It is not their peculiarities. One of the reasons why the theory is harmful is because it deifies the men and puts their eccentricities on pedestals. There’s a sense that if one wishes to be the next Steve Jobs, one must take acid, wear turtlenecks, and only eat fruit.

But these are not what made such people great. It is important to distinguish which personality traits are frivolities, and which were instrumental in their success

There are a few personality traits that will always be helpful – the ability to pattern match across many different topics, a drive towards perfection, and towering ambition all help. But even with all of these, one must have a good deal of luck, and the ability to see where the world is headed.

Luck: The Only Personality Trait That Matters

Some would argue that foresight coupled with luck is the only important trait.

In Shane Snow’s Smartcuts, for instance, he profiles Sonny Moore, an emo band guitarist who got decided to jump genres and start producing electronic dubstep music. He happened to start making EDM right as the genre became massively popular in the US, and now, as Skrillex, he’s one of it’s biggest stars. Snow notes that it was his ability to sense the impending dubstep wave that allowed him to produce the right stuff at the right time and be successful.

Bryan Lim, the founder of EmazingLights.com, is another person who benefited from the EDM boom. He was the only person selling rave gear stateside when the craze hit, mostly because he was frustrated with dealing with Chinese manufacturers who had month-long delivery times. While he acknowledges that he worked his ass off making the company, he says that his success was mostly luck and good timing.

Is luck and good timing, then, the only personality trait we should maintain? What should an ambitious young person who wishes to make an impact on the world do, if all who come before him were lucky and nothing more?

Passion + Luck > Foresight

I refuse to subscribe to this new ‘Lucky Men’ theory, that people are successful due to their time and place of life and not due to decisions made during it. It should be put down just as the Great Men theory was. Why? I believe the dichotomy here is not that of destiny vs agency but of passion vs opportunity, the same quandary I examined in Does Passion Trump an MBA?.

To be successful, one should not examine the times and find the wave that is likely coming to a head soon. One should not try to predict the next EDM boom. Jumping into a field because it looks promising will lead to failure, no matter how good the numbers look. Instead, one should jump into fields that one is authentically excited about, and use one’s own intelligence to see how it can fit into the times.

Skrillex and Bryan didn’t sense the coming EDM boom and jump ship – they were already passionate about what they were doing, and would have continued doing it regardless of market conditions. They were pursuing passions more than creating businesses. Even Elon and Steve were pursuing passions – Musk didn’t know anything about rockets, but he knew he wanted to, so he dove into all the regular texts on the subject, until he could count himself as an expert. He wasn’t doing that to make money – he did that because he cared about getting to Mars.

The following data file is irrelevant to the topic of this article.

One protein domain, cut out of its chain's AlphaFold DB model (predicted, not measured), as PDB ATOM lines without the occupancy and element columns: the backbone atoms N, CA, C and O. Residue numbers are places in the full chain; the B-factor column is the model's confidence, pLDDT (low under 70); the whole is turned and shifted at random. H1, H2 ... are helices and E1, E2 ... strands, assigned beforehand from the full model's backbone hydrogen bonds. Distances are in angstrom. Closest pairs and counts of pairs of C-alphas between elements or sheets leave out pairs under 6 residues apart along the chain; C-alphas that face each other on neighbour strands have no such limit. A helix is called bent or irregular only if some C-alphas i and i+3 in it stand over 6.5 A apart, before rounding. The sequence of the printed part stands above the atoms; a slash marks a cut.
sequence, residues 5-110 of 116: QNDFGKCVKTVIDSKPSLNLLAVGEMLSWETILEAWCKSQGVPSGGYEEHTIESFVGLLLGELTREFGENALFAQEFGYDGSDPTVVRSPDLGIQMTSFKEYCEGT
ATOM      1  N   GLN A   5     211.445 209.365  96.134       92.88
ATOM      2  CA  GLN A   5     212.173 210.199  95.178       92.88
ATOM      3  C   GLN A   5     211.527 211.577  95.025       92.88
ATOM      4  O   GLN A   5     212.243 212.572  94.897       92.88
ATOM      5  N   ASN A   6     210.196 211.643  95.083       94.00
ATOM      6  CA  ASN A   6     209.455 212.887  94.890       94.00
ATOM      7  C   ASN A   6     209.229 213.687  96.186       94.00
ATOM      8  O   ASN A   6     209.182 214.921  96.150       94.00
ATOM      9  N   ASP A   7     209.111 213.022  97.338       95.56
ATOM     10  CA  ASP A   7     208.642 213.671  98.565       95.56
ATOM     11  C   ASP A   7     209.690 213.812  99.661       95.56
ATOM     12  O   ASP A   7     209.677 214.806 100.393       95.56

Then again, if they had decided to pursue passions in underwater basket weaving, farming, or horseback riding, it’s unlikely they would become ‘great’. Why? These are unscalable passions, that only affect a few people no matter how good you get at them. Integrate one of these with a technology wave coming to a head, however, and you’ve got something big. Run a farm using drones, track horse vitals using wearables, or make a platform that teaches people how to weave, and now we’re talking great.

Here, then, is my vote for the best way to become a ‘great person’, regardless of the times: Turn inward to discover what you re truly passionate about, and master it. Then turn outward, and see how evolving developments in your time and place are affecting your passion. Then put yourself in the right place with the right network to leverage your knowledge of the craft and the times to make a difference.

Find your passion, then get an MBA in the times to maximize your impact. How’s that for a recipe for greatness? (genuinely curious here)

Your Job As A Nontechnical Startup Employee Is Convincing People

from Marina Noordegraff on Flickr

Paul Graham has a saying that goes something like this: “In startups, you either make the thing, sell the thing, or pick up toilet paper at CVS.”

Harsh view of Operations people aside, I agree. Maybe we could say that ‘you make the thing, sell the thing, or facilitate that making/selling.” As any company grows, the number of administrators increase, but in startups, it’s mostly makers and sellers. Look at the classic founding duo – a technical guy makes it, and a nontechnical guy sells it.

It’s easy to forget that once startups blow out to ten to fifty people, but nothing has changed. If you’re nontechnical and in a startup, you’re a salesman. How far removed you are from the customer depends on your role, but strip away the business lingo, and everyone is convincing people the product is worthy (of their money, time, attention, whatever).

Think about it. Sales is convincing people to buy directly. Marketing convinces people to notice. Customer Support convinces customers to continue buying/noticing. Press Relations, Business Development, and Fundraising are all convincing journalists, partners, and investors to do something for you.